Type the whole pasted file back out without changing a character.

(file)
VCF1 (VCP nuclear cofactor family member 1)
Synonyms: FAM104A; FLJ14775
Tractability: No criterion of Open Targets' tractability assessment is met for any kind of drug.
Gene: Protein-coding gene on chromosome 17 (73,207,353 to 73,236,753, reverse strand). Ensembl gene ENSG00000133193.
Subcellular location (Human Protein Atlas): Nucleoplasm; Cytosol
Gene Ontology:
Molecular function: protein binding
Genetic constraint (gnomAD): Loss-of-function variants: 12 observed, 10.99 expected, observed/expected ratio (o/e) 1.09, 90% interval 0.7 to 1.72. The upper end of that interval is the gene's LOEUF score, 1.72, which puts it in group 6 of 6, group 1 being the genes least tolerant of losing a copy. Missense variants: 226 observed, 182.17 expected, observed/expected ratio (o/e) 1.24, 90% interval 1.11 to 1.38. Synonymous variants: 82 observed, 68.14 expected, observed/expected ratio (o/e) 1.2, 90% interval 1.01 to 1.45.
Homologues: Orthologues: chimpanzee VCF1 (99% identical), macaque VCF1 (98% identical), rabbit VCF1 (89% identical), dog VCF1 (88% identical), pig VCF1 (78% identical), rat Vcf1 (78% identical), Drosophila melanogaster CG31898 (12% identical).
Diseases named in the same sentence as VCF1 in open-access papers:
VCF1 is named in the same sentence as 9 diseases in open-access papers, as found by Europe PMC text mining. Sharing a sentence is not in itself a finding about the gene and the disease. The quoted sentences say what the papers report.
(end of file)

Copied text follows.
VCF1 (VCP nuclear cofactor family member 1)
Synonyms: FAM104A; FLJ14775
Tractability: No criterion of Open Targets' tractability assessment is met for any kind of drug.
Gene: Protein-coding gene on chromosome 17 (73,207,353 to 73,236,753, reverse strand). Ensembl gene ENSG00000133193.
Subcellular location (Human Protein Atlas): Nucleoplasm; Cytosol
Gene Ontology:
Molecular function: protein binding
Genetic constraint (gnomAD): Loss-of-function variants: 12 observed, 10.99 expected, observed/expected ratio (o/e) 1.09, 90% interval 0.7 to 1.72. The upper end of that interval is the gene's LOEUF score, 1.72, which puts it in group 6 of 6, group 1 being the genes least tolerant of losing a copy. Missense variants: 226 observed, 182.17 expected, observed/expected ratio (o/e) 1.24, 90% interval 1.11 to 1.38. Synonymous variants: 82 observed, 68.14 expected, observed/expected ratio (o/e) 1.2, 90% interval 1.01 to 1.45.
Homologues: Orthologues: chimpanzee VCF1 (99% identical), macaque VCF1 (98% identical), rabbit VCF1 (89% identical), dog VCF1 (88% identical), pig VCF1 (78% identical), rat Vcf1 (78% identical), Drosophila melanogaster CG31898 (12% identical).
Diseases named in the same sentence as VCF1 in open-access papers:
VCF1 is named in the same sentence as 9 diseases in open-access papers, as found by Europe PMC text mining. Sharing a sentence is not in itself a finding about the gene and the disease. The quoted sentences say what the papers report.